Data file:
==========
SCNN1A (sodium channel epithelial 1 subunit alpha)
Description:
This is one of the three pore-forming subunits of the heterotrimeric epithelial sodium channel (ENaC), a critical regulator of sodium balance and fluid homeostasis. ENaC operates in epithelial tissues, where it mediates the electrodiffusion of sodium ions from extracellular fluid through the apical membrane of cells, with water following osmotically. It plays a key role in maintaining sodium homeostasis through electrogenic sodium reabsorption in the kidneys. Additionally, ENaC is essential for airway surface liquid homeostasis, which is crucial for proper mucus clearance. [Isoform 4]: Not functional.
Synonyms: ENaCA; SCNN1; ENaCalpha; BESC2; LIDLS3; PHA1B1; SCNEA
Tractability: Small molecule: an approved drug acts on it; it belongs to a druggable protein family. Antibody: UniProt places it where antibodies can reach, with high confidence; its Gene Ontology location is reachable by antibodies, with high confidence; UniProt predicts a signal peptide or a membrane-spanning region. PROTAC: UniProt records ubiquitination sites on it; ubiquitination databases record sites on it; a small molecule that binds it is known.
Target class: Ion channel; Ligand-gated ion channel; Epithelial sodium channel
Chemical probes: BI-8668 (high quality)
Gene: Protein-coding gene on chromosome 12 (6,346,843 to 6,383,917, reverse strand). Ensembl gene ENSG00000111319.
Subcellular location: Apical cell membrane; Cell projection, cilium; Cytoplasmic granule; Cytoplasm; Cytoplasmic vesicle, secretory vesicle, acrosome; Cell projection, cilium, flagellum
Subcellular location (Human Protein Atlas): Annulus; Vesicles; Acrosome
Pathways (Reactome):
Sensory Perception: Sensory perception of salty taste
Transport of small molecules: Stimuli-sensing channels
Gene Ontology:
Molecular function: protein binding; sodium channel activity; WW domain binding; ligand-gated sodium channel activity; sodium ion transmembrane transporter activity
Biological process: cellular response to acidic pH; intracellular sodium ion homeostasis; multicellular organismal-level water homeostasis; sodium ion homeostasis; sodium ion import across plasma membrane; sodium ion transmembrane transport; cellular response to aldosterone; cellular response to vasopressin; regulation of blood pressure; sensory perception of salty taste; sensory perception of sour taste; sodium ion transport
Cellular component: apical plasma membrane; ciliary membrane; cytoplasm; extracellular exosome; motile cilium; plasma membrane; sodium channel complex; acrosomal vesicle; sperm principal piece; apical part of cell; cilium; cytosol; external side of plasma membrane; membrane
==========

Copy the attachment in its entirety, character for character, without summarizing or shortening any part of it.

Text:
SCNN1A (sodium channel epithelial 1 subunit alpha)
Description:
This is one of the three pore-forming subunits of the heterotrimeric epithelial sodium channel (ENaC), a critical regulator of sodium balance and fluid homeostasis. ENaC operates in epithelial tissues, where it mediates the electrodiffusion of sodium ions from extracellular fluid through the apical membrane of cells, with water following osmotically. It plays a key role in maintaining sodium homeostasis through electrogenic sodium reabsorption in the kidneys. Additionally, ENaC is essential for airway surface liquid homeostasis, which is crucial for proper mucus clearance. [Isoform 4]: Not functional.
Synonyms: ENaCA; SCNN1; ENaCalpha; BESC2; LIDLS3; PHA1B1; SCNEA
Tractability: Small molecule: an approved drug acts on it; it belongs to a druggable protein family. Antibody: UniProt places it where antibodies can reach, with high confidence; its Gene Ontology location is reachable by antibodies, with high confidence; UniProt predicts a signal peptide or a membrane-spanning region. PROTAC: UniProt records ubiquitination sites on it; ubiquitination databases record sites on it; a small molecule that binds it is known.
Target class: Ion channel; Ligand-gated ion channel; Epithelial sodium channel
Chemical probes: BI-8668 (high quality)
Gene: Protein-coding gene on chromosome 12 (6,346,843 to 6,383,917, reverse strand). Ensembl gene ENSG00000111319.
Subcellular location: Apical cell membrane; Cell projection, cilium; Cytoplasmic granule; Cytoplasm; Cytoplasmic vesicle, secretory vesicle, acrosome; Cell projection, cilium, flagellum
Subcellular location (Human Protein Atlas): Annulus; Vesicles; Acrosome
Pathways (Reactome):
Sensory Perception: Sensory perception of salty taste
Transport of small molecules: Stimuli-sensing channels
Gene Ontology:
Molecular function: protein binding; sodium channel activity; WW domain binding; ligand-gated sodium channel activity; sodium ion transmembrane transporter activity
Biological process: cellular response to acidic pH; intracellular sodium ion homeostasis; multicellular organismal-level water homeostasis; sodium ion homeostasis; sodium ion import across plasma membrane; sodium ion transmembrane transport; cellular response to aldosterone; cellular response to vasopressin; regulation of blood pressure; sensory perception of salty taste; sensory perception of sour taste; sodium ion transport
Cellular component: apical plasma membrane; ciliary membrane; cytoplasm; extracellular exosome; motile cilium; plasma membrane; sodium channel complex; acrosomal vesicle; sperm principal piece; apical part of cell; cilium; cytosol; external side of plasma membrane; membrane